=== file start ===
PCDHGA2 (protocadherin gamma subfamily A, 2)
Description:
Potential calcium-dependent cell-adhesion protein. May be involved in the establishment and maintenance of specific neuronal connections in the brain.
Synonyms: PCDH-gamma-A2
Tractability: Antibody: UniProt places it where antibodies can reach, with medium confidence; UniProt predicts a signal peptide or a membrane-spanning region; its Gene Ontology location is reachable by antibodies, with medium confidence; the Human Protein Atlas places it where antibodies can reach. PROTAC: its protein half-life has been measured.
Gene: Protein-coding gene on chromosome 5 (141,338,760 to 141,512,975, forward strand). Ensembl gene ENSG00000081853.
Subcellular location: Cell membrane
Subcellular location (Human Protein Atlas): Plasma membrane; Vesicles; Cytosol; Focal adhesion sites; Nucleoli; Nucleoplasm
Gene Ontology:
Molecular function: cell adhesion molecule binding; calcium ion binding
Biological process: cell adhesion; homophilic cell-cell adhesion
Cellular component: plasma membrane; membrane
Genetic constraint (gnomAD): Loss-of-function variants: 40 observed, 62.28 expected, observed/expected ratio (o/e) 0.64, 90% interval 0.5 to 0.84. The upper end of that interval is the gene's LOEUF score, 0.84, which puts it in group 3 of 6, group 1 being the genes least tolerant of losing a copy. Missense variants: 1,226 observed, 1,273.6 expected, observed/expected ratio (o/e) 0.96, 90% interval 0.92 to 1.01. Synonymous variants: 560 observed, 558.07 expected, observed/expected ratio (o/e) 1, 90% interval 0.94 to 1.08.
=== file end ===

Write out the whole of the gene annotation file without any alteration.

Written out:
PCDHGA2 (protocadherin gamma subfamily A, 2)
Description:
Potential calcium-dependent cell-adhesion protein. May be involved in the establishment and maintenance of specific neuronal connections in the brain.
Synonyms: PCDH-gamma-A2
Tractability: Antibody: UniProt places it where antibodies can reach, with medium confidence; UniProt predicts a signal peptide or a membrane-spanning region; its Gene Ontology location is reachable by antibodies, with medium confidence; the Human Protein Atlas places it where antibodies can reach. PROTAC: its protein half-life has been measured.
Gene: Protein-coding gene on chromosome 5 (141,338,760 to 141,512,975, forward strand). Ensembl gene ENSG00000081853.
Subcellular location: Cell membrane
Subcellular location (Human Protein Atlas): Plasma membrane; Vesicles; Cytosol; Focal adhesion sites; Nucleoli; Nucleoplasm
Gene Ontology:
Molecular function: cell adhesion molecule binding; calcium ion binding
Biological process: cell adhesion; homophilic cell-cell adhesion
Cellular component: plasma membrane; membrane
Genetic constraint (gnomAD): Loss-of-function variants: 40 observed, 62.28 expected, observed/expected ratio (o/e) 0.64, 90% interval 0.5 to 0.84. The upper end of that interval is the gene's LOEUF score, 0.84, which puts it in group 3 of 6, group 1 being the genes least tolerant of losing a copy. Missense variants: 1,226 observed, 1,273.6 expected, observed/expected ratio (o/e) 0.96, 90% interval 0.92 to 1.01. Synonymous variants: 560 observed, 558.07 expected, observed/expected ratio (o/e) 1, 90% interval 0.94 to 1.08.